YODA, short for Your Own Digital Assistant, is Proximus’s virtual assistant. Proximus is the largest telco company in Belgium, and as a member of the HR Team, YODA’s stationed on the intranet to answer questions from +10,000 employees in Dutch and French. Boasting the knowledge of a Jedi Master, he’s trained with +94,000 expressions to recognize ~700 intents.
As one of the first chatbots launched in Belgium back in 2019, YODA needed a retune. His natural language processing (NLP) model was confused, so he either didn’t understand the question to begin with or responded with the wrong answer. This is a more common problem than bot owners think because project owners change, updates aren’t documented, content is forgotten about, duplicate intents are created, etc.
Fortunately, YODA’s structural bones were great! The content hierarchy, basic flows and breadth of intents were on point. All the confusion centered in the NLP model, which is basically his brain. Since YODA is a massive chatbot, we quickly realized this wasn’t going to be an optimization project that could fit in a two-week sprint. Together with the Proximus team, we broke the project up into four phases:
Using our NLP expertise and bot-building best practices, we worked on fixing the broken to restore YODA to his wise self.
Starting with the content gave us the opportunity to get to know YODA and familiarize ourselves with the different topics, intents and flows. Together with the HR Team, we reviewed all the existing bot copy and highlighted what needed to be removed, added or updated. For example, Proximus’s mobility policy changed, so we needed to adapt the existing bot responses to match the new policy. There were also new employee benefits such as ecocheques, which meant that we needed to create new intents for those new benefits.
These types of content updates are relatively easy to make, but it’s something that needs to be done regularly as information and policies change. Otherwise, the content becomes messy and outdated, and the changes pile up in a gigantic backlog.
Cleaning up the NLP model is the most intensive phase of any chatbot optimization project. We began with a master list of all the intents currently in YODA. Then we went through each intent one by one to review the name and expressions. We implemented naming conventions to make it easier to recognize and find intents. We then checked the expressions to make sure that they matched the intent, removed any that didn’t match, and added expressions to make sure there were +40 per intent. Some intents were very similar to another, so we merged them to eliminate any confusion, and deleted any duplicate intents. We also review existing conversations to add real user expressions to the matching intent or make a note of an intent that’s not yet covered by YODA’s knowledge so that we could add it to the backlog and include it in a future release. Then it was testing, testing and more testing.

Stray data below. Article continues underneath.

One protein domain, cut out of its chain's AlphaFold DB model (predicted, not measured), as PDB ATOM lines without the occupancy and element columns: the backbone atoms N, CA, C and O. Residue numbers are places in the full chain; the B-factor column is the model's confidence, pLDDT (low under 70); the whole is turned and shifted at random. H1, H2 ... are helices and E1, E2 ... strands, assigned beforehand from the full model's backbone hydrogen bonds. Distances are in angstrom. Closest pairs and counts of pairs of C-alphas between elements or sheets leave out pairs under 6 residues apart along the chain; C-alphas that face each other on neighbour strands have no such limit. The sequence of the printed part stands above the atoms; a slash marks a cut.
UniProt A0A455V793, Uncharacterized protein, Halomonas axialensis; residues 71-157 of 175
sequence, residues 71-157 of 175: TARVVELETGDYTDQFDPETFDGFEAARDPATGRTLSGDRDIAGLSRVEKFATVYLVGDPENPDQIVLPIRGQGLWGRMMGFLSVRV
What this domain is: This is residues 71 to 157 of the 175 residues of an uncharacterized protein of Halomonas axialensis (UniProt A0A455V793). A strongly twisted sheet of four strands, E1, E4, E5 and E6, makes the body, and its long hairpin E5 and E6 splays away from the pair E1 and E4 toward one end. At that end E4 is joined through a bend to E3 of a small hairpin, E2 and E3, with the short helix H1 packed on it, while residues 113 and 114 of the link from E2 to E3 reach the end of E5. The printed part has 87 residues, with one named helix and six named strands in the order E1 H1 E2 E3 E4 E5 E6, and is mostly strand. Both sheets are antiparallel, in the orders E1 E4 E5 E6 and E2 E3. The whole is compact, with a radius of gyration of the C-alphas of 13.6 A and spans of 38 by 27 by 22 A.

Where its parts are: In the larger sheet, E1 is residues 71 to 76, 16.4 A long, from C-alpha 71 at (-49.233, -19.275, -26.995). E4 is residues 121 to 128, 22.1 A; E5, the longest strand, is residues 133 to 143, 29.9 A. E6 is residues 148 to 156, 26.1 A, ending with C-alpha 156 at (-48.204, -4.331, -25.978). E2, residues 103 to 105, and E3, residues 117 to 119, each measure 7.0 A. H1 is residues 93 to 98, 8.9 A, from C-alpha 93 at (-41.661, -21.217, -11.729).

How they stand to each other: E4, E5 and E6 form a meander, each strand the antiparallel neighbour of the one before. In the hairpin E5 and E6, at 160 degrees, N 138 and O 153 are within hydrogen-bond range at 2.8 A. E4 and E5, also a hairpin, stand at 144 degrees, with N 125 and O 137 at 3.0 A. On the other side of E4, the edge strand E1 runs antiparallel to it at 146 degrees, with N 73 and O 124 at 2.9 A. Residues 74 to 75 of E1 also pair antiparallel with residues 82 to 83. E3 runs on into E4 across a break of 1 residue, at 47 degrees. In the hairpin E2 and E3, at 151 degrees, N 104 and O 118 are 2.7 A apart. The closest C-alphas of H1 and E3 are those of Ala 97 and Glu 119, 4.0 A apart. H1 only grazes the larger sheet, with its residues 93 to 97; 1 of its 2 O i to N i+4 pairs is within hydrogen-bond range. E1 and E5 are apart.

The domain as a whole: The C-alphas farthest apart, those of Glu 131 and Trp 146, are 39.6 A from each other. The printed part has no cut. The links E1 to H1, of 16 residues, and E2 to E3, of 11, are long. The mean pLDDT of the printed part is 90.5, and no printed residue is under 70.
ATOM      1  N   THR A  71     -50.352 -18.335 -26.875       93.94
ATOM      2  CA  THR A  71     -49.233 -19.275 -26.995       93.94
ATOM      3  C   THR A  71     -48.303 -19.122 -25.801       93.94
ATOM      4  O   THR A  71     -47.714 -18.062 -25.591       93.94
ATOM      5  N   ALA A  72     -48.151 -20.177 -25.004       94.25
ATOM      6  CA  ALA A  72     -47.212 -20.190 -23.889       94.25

Offloading to a live chat is a common practice that we use in customer support implementations, but quite rare in HR implementations. It’s normal that a bot can’t answer everything, so then we need to design the experiences when a bot can’t answer to be as frictionless as possible for the user. Based on our experience with customer support chatbots, we proposed introducing a live chat handover. When YODA can’t answer a question, he proposes to send the user to one of his human colleagues for further assistance. If the user agrees, YODA alerts one of his HR colleagues and shares the conversation history, so they can easily pick up the conversation where YODA left off. The user keeps the chat window open and in a few minutes, a human colleague joins that same chat to help solve their problem. YODA’s main objective is to automate everything that can be automated so that his human colleagues can focus on these more complex conversations. By integrating with Interact, a live agent handover solution, we make it possible for human colleagues to jump in and support YODA when he needs help solving an employee's request.
Documentation is crucial for a successful bot in the long run. We like to create a Miro board to have a visualization of the flows, copy and technical logic in one place. We also generate an NLP gatekeeper document so that we have a searchable overview of all the intents, expressions and bot responses linked.
We use the Miro as our single source of truth because it’s easy to zoom in on certain flows and visualize how one flow connects to another. The Miro board also allows for collaboration with non-technical project stakeholders. Its easy-to-use interface means that anyone can comment, add notes, propose changes, etc.
An NLP gatekeeper document links the intents, expressions and bot responses in an easy-to-search Excel file. In bot platforms, this information is usually fragmented in different windows, so it’s difficult to have an overview of all the questions and answers.
Since YODA’s relaunch in 2022, the annual volume of HR tickets went from +30,000 to ~14,000. He handles +6,600 conversations a month and only offloads 1.17% of those conversations to human colleague. On average he saves the HR team ~41 days of work per month!
In an internal survey, 50% of Proximus’s employees indicated that they prefer talking to YODA than creating a support ticket or calling the HR helpline. The HR Team expects this percentage to increase as existing employees become more familiar with YODA and younger employees join the company.
OF WORK SAVED EVERY MONTH
CONVERSATIONS HANDLED PER MONTH
CONVERSATIONS ARE OFFLOADED